Tuesday, 14 February 2017

James Stokoe's Alien: Dead Orbit, a preview

Announced in late 2016, James Stokoe's 4-issue Alien mini-series is fast-approaching. As both a big Stokoe and Alien fan, it's one of the comics I've been looking forward to most this year. Stokoe is a big Alien fan; he'd been working on comics ideas for an Alien story in his own time as far as 6-7 years back when Brandon Graham shared some of those pencilled pages on his livejournal (shown below). It takes a while, but I like to think that as with both his Godzilla comic and his Galactus piece, which resulted in The Half Century War and work with Marvel, it takes a few years or so for the concept to gestate before some sensible comics person taps him to do the trade-marked thing. You can have immense passion for a thing and still not be good at it, so it's lucky Stokoe has talent by the bucket-load. I'm excited to see that hyper-detailed art and those mad gradients on ol' double-jaws.

Anyway, here's what I wrote about Dead Orbit for the Guardian in a comics preview last month: "Many licensed comic properties hum unremarkably along, but every now and again publishers wrangle a pairing worthy of notice. Such is the case for Stokoe’s upcoming Aliens mini-series, Dead Orbit. He is a rare cartoonist, gifted not only in technical ability, but also in eliciting fresh depth and pathos from popular characters without straying from their essence. With Ridley Scott releasing Alien: Covenant in May, this could well be a banner year for everybody’s favourite xenomorph."

Although after seeing the Covenant trailer, I'm having second thoughts. My high hopes for Dead Orbit, however, remain intact. There's only 2 things I consider myself fannish about, in that I actually *care* and have specific ideas about how they should or shouldn't be treated: Batman is one and Alien stories are another. With Alien, less creatures work better, a lone one works best. Sure, there's only so many times you can use this to trade on awe and fear, but unless the story facilitates it, using swarms of xenomorphs for no purpose other than numbers and the supposed 'cool' shock value of it is ineffective. The xeonomorph is an iconic design, but has become so distilled in power. I have the Dark Horse Alien omnibuses and many of the comics explore how the xenomorphs are captured and integrated as resources, which never made sense to me considering the whole perfect organism emphasis. Ultimately, where I stand on monsters is some of them you just cannot fight. And that's it. Which should be the case for Alien: you can kill them, and wrangle enough time to survive, but the bottom line is: they will get you. Anyway, enough of my incoherent ramblings; I'm confident Stokoe will do a good job as he's able to a) draw and colour magically, and b) marry his own sensibilities to character and story without compromising the integrity of either. I'm yet to read something of his I don't like.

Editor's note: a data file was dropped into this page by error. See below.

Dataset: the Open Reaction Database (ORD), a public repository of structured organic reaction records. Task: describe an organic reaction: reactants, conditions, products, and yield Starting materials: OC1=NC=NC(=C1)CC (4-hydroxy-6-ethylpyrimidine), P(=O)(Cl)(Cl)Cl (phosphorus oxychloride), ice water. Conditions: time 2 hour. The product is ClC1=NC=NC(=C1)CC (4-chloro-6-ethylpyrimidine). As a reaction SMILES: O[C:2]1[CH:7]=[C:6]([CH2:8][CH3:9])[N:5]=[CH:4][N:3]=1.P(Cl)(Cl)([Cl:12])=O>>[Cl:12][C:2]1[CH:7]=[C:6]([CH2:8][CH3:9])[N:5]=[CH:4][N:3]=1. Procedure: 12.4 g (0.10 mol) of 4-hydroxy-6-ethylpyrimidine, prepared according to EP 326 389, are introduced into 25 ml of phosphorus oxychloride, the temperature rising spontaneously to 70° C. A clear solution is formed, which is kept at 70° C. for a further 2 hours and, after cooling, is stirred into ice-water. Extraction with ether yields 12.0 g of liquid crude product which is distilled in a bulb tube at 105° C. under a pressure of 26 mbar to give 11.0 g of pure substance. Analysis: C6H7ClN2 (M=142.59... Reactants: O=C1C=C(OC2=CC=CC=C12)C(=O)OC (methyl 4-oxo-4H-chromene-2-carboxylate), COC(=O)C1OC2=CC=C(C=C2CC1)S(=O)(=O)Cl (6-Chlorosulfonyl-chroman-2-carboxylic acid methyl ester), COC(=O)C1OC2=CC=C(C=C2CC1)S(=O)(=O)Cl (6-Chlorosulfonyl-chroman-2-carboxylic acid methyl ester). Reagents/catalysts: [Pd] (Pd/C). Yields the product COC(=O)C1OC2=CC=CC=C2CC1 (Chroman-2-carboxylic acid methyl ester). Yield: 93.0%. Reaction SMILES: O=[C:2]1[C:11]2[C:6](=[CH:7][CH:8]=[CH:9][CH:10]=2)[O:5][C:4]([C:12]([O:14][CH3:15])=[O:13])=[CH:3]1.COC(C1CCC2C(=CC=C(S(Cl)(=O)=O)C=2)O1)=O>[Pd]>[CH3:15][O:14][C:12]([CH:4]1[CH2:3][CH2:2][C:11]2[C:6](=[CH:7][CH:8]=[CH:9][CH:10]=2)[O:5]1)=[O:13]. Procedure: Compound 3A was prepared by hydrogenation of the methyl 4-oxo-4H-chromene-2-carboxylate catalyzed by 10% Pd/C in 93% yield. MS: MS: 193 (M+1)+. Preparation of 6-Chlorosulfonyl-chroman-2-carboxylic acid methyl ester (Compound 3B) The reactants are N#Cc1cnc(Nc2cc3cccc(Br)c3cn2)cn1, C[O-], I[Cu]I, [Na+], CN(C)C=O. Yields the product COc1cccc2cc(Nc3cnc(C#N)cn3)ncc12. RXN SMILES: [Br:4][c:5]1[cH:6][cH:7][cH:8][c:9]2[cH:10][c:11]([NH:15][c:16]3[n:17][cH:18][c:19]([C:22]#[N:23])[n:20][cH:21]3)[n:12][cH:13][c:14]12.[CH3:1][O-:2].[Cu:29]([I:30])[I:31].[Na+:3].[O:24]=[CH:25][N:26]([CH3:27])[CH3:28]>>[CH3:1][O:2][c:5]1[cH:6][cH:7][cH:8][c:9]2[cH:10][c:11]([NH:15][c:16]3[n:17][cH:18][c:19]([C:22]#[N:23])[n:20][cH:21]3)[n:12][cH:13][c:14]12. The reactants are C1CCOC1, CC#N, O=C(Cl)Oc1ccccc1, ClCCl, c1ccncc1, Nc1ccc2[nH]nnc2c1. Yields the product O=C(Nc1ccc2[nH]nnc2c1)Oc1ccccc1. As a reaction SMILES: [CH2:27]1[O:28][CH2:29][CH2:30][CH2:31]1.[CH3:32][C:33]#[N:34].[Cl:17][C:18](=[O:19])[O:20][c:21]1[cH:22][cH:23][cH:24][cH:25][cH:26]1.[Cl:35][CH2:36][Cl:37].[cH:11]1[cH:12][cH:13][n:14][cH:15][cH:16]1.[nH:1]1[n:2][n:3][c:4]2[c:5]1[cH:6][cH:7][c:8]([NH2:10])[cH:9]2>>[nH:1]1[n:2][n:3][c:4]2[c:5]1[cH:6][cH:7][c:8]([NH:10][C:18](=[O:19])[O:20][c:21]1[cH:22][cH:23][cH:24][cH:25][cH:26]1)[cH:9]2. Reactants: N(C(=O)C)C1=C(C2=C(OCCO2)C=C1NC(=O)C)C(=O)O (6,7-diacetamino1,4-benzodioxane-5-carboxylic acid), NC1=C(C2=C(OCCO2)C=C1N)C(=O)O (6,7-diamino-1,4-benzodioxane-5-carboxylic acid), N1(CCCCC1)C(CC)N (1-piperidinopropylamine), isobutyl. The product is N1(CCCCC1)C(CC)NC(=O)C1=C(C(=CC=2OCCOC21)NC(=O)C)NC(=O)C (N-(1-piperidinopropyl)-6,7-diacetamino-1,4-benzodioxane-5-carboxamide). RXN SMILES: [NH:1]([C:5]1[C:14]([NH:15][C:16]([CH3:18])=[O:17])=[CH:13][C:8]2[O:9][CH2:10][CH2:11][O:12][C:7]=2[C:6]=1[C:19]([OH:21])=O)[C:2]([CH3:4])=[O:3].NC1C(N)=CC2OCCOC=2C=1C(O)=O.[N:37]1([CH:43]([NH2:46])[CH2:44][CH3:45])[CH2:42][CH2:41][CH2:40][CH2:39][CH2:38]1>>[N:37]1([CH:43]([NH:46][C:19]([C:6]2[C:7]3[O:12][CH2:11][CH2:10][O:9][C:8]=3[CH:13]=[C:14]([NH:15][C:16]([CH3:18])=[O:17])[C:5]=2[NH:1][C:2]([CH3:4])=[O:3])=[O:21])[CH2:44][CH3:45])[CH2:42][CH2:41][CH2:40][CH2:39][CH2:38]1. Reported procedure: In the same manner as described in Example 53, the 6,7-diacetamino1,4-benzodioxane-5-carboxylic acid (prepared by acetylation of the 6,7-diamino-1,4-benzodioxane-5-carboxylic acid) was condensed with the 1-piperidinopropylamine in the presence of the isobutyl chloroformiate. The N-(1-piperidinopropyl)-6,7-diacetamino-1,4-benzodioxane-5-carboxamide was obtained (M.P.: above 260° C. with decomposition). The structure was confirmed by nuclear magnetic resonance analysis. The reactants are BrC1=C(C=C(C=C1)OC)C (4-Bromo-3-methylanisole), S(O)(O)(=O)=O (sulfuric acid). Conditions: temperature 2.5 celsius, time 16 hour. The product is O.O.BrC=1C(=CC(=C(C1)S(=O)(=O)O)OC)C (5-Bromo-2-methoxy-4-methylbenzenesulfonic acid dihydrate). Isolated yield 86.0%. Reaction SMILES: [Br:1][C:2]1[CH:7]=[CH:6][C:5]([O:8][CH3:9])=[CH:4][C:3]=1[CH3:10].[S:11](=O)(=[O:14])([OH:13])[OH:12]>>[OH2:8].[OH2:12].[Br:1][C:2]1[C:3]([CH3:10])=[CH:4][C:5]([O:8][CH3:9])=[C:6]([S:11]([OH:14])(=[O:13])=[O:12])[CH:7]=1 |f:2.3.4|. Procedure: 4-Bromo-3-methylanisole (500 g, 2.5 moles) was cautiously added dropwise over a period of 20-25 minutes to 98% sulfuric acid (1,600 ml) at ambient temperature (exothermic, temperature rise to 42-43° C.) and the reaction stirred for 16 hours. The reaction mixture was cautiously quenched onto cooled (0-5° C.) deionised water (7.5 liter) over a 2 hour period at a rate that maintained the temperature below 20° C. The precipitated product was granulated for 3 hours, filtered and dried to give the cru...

Here's the official Dead Orbit blurby thing, and you can find some preview pages of the opening issue further down this post:

Dead Orbit finds Wascylewsk, an engineering officer, trapped in a space station after a horrific accident. Wascylewsk is forced to use all available tools—a timer, a utility kit, and his wits—to survive an attack from the deadliest creature known to man. James Stokoe (Wonton Soup, Orc Stain) writes and illustrates the series. Geof Darrow (The Shaolin Cowboy, The Big Guy and Rusty the Boy Robot) will provide a variant cover for the first issue. The first issue is out April 26th.

Interior pages from the first issue of Dark Orbit; for more, visit Paste who have an exclusive multi-page preview. 

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